Before you even get shooting, you need to have a think about who you are making videos for, and how you’re going to go about sharing them. It’s not enough to think ‘we’ll make videos and people will watch them’; you have to have a plan on how you’re going to reach people.
- In your newsletter: if you have a email mailing list and a newsletter that goes out regularly, you can time your videos with the mailer. Web videos can be great for adding interest.
- On your Facebook fan page: Facebook is one of the best places to share videos as upload is immediate and videos make great content for your page. But how many followers do you have? If you’re neglecting your page and only have a few hundred followers, now is the time to get your Facebook page in tip top shape! (I’ll write more about Facebook pages in a coming blog).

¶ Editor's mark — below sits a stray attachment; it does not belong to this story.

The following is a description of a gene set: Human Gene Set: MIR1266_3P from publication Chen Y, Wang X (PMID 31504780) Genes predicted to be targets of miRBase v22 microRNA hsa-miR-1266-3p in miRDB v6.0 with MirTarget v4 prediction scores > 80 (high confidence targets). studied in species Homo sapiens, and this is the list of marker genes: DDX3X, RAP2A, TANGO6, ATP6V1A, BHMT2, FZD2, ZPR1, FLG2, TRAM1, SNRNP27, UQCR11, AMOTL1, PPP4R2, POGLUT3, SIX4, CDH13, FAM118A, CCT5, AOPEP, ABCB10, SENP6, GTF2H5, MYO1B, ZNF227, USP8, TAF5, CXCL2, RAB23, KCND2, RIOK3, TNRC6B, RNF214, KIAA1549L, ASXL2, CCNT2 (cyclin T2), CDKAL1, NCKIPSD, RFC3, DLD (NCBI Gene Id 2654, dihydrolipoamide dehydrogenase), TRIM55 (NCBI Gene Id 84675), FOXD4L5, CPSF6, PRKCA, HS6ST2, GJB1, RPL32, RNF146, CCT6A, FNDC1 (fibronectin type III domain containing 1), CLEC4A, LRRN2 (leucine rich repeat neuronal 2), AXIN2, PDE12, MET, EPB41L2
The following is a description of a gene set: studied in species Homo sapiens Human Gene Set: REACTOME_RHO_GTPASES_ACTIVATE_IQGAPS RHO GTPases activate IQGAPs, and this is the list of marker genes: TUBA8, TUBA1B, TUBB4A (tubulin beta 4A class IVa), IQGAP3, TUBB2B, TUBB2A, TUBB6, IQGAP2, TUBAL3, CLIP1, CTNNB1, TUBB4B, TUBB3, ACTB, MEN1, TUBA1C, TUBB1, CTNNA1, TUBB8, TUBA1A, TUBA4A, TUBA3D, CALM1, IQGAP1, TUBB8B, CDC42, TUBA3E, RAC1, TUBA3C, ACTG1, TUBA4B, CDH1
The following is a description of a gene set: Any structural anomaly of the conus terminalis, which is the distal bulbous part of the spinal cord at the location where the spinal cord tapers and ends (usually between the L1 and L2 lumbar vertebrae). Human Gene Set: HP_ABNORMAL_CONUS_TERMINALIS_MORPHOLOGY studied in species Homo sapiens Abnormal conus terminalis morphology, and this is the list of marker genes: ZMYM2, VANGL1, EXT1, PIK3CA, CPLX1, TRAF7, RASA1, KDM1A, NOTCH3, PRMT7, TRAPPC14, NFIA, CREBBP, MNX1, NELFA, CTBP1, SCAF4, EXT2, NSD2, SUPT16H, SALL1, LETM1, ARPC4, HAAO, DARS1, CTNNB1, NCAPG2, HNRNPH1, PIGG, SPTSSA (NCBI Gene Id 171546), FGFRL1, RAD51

- On your Twitter: some groups are using Twitter, others aren’t. It’s totally up to you and whether you have enough resources for another social media project, but like Facebook, Twitter is immediate and videos make great, shareable content for your stream.
- In your PetRescue listings: Videos can also be uploaded to your PetRescue animal listings; either as a YouTube link, or as a video upload. Pet profiles with video are much, much more popular than those without so it’s worth the time.
- On your organisation’s homepage: having adoptable animal videos on your homepage shows people that you’re committed to finding pets homes, and changing them regularly will draw visitors back to your website.